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SUMMARIES AND NOTES FOR NIGHT BY ELIE WIESEL
Wiesel describes the cattle car in which he and the other Jews are forced to travel; it is horribly congested and miserable. There is no room to lie down, and they have to take turns to have a place to sit for awhile. They all suffer from thirst, hunger, heat, and exhaustion. When the train stops at Kaschau, in Czechoslovakia, Nazi soldiers demand that the Jews give up their gold, silver, watches, money, and other possessions; if they refuse, they will be shot. A lieutenant announces that if any one of the eighty prisoners is found missing, all the remaining Jews will also be shot.
In the cattle car, there is a lady named Madame Schachter, who is traveling with her ten-year old son. She constantly screams in hysteria and shouts about fire, furnace, and flames. Even though the others try to calm her, her screeching continues, making conditions in the cattle car even worse. Finally the others tie and gag her so she will be quiet. By the time that the train arrives in Poland, the Jews are half starved and dying of thirst.
At the first stop, two men are allowed to leave the car for the purpose of bringing water. They bribe some soldiers with a hidden gold watch to find out what the future holds for the Jews in the cattle car. They are told that they have arrived at Auschwitz. They will be unloaded and separated from their families. Supposedly, the younger, healthier people will work in factories, and the old and invalid will work in the fields. When the men report these findings to the Jews in the cattle car, they all feel encouraged.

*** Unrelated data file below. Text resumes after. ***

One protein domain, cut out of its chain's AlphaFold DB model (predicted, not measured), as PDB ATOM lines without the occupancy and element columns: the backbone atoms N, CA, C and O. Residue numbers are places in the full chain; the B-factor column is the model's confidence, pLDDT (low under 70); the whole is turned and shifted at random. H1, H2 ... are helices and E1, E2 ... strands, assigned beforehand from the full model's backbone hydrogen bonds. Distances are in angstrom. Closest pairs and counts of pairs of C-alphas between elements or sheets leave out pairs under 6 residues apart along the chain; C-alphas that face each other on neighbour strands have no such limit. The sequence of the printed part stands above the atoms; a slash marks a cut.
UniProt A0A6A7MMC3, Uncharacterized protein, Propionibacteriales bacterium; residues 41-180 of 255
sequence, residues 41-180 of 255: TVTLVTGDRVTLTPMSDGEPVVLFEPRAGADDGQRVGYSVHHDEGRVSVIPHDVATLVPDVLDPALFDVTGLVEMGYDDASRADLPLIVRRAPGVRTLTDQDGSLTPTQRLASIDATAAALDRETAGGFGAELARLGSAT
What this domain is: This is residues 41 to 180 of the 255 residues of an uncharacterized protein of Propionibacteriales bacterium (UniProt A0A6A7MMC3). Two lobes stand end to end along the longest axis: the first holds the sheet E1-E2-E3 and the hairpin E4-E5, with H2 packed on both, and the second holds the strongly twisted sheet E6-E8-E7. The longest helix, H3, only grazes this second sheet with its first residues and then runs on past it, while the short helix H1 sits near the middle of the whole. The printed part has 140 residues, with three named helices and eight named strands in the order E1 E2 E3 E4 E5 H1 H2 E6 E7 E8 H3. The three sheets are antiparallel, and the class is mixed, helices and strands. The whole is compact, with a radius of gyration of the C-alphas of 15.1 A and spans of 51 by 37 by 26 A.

The Jews are finally unloaded from the train and taken to Birkenau, the reception center for Auschwitz, the death camp. On the way to the center, they notice flames leaping out of a tall chimney and the stench of burning flesh. Once inside, Elie notices that Madame Schachter is holding her son's hand; it will be the last time, for they are soon to be separated.
In this section, Wiesel describes the miserable conditions of the cattle cars in which the Jews must travel. Wiesel's car has eighty people crammed inside; it is so crowded that it is impossible to lay down, and people must take turns sitting. In addition, the Jews are thirsty and hungry. Their misery is heightened by the hysterical behavior and hallucinations of Madame Schachter. Her vision of fire and furnace serve as a premonition of the evil fate that will befall many of the Jews in the cattle car.
When the train stops in Poland, two Jews are allowed to leave the train to bring water. Through bribery, they learn that they have arrived at Auschwitz, where the males will be separated from the females, and the strong and healthy separated from the weak and sick. The stronger prisoners will supposedly work in factories, and the weaker ones will work in the fields. When the two men report these findings, the Jews in the cattle car feel momentarily relieved. Soon, however, they are unloaded from the train and are greeted by flames coming from a chimney and the smell of burning flesh.